Autumn Budget 2017: Employment Tax
As with the last Budget, this one was light on changes affecting employers and the majority of those that were announced were relaxations or consultations that may actually reduce the administrative burden for employers. However, we can expect more changes – perhaps in 2019 – with the publication of consultations on off-payroll workers in the private sector and employment status promised during 2018.
Not surprisingly, the government continues to tackle the use of disguised remuneration schemes, particularly in relation to loans.
Off-payroll working and employment status
A consultation will be published in 2018 on how to tackle non-compliance with the intermediaries’ legislation in the private sector, with the expectation that this will see the reforms introduced in the public sector this year extended to the private sector. A consultation will also be published as part of the government’s response to Matthew Taylor’s review of modern working practices.
While the unpopular April 2017 introduction of off-payroll reforms in the public sector were supposed to have been aimed at the likes of the BBC, it was always thought that this would be extended to the private sector before too long.
Reform of tax treatment of termination payments
As already announced, where an employee’s employment is terminated on or after 6 April 2018, they will not be eligible for foreign service relief on any termination payment. NICs will be due on termination payments from 6 April 2019.
Where employment contracts are being terminated, the timing and approach will need to be carefully considered in light of the new rules.
Following the call for evidence on employee expenses published in March 2017, a number of new measures will be introduced:
- The concessionary travel and subsistence overseas scale rates will be placed on a statutory basis on and after 6 April 2019;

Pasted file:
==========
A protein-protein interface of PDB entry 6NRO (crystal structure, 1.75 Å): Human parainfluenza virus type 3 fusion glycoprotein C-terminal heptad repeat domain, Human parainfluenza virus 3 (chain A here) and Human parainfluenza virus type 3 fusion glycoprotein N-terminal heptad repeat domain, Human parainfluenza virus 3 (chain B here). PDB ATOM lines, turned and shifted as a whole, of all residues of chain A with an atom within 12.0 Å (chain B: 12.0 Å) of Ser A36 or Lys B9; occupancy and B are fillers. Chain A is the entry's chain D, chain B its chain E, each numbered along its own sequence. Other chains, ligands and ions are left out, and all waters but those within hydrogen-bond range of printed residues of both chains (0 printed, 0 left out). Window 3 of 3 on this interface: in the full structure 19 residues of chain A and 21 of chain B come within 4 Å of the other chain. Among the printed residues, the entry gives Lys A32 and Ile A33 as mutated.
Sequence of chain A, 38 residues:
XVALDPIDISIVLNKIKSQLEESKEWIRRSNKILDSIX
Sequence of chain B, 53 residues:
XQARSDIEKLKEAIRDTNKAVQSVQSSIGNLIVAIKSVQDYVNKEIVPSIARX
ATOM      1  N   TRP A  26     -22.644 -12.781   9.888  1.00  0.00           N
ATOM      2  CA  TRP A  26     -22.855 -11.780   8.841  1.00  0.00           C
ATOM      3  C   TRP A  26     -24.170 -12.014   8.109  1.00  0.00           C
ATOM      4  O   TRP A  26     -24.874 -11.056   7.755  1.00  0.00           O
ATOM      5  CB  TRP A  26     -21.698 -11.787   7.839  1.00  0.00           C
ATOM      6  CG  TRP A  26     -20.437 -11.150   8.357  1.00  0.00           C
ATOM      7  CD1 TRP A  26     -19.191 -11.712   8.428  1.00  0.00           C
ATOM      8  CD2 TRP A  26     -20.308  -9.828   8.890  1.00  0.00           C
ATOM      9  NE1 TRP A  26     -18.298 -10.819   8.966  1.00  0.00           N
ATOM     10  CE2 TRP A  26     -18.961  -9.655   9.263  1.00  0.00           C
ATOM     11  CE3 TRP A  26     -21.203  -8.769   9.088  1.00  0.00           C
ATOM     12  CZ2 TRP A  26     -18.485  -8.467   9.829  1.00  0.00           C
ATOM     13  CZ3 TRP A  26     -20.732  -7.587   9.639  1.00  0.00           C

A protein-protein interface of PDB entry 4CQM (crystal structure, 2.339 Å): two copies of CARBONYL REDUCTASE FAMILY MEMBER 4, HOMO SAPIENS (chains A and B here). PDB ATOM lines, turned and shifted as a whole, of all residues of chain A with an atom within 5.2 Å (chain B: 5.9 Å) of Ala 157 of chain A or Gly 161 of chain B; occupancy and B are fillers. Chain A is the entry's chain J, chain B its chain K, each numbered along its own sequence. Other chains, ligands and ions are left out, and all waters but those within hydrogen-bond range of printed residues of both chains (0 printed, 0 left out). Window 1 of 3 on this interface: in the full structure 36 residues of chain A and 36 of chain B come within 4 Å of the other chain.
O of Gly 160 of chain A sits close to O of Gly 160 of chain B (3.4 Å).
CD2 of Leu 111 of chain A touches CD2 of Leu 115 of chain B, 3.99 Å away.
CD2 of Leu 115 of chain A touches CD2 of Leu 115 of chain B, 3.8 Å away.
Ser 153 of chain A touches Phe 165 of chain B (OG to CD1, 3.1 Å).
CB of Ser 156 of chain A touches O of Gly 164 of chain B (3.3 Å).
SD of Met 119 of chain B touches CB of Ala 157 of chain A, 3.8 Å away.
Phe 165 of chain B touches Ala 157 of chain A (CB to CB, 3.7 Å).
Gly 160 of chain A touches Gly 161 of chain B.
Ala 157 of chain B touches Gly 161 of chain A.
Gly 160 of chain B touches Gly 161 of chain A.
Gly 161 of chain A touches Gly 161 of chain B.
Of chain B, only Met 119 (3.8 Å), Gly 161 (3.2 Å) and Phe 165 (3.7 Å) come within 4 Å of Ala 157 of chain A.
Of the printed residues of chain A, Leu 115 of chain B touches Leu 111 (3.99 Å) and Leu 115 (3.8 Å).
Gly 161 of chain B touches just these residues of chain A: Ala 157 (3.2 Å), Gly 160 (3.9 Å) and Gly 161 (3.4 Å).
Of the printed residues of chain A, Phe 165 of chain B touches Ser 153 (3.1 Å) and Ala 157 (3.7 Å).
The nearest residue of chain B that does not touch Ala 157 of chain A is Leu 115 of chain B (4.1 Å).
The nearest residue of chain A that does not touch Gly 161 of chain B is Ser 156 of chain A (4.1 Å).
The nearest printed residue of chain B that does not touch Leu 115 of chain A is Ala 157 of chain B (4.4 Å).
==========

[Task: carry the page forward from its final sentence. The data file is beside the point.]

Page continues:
- From April 2019, employers will no longer be required to check receipts when making payments to employees for subsistence using benchmark scale rates;
- HMRC guidance on employee expenses will be improved.
It was also announced that the government will publish a consultation in 2018 on extending the scope of tax relief available for work-related training costs for employees and the self-employed.
Not having to check receipts for benchmark scale rate expenses will reduce the administrative burden for employers, and will be a welcome improvement to the system. There is already a large amount of HMRC guidance relating to employee travel and subsistence expenses but there is always room for improvement particularly if it helps employees to claim tax relief they are rightly due.
Extending the scope of tax relief for work-related training will correct the existing mismatch in current legislation where it is not a taxable benefit where the employer pays for training, but where there is no tax relief where the employee pays for it directly.
Company car changes – diesel cars
The budget announced an increased of 1% to the supplement used to calculate company car tax and car fuel benefit charge where an employee is provided with a diesel car available for private use. This change will be effective from 6 April 2018.
It was also confirmed that the carbon dioxide emission regime currently used by HMRC will continue until April 2020 but will be replaced by the Worldwide Harmonised Light Vehicle Test Procedure from then on.
The increase in the diesel supplement is a move intended to reduce the use of diesel cars in the company car market, with a view to impacting air quality.
Tackling disguised remuneration
Further measures have been announced to tackle existing – and to prevent future – use of disguised remuneration tax avoidance schemes, with:
- Plans to tackle schemes used by close companies to remunerate staff; and
- The requirement of individuals who have received a disguised remuneration loan after 5 April 1999 to provide information to HMRC by 1 October 2019.
The Chancellor announced in the Budget that legislation will be introduced to ensure that all disguised remuneration schemes are within the charging provisions. It will also ensure that, where the employer is offshore, there are provisions to make sure that liabilities can be collected.
This government is determined to crack down on disguised remuneration schemes and these measures just add further nails in the coffin of tax avoidance in the area of employment.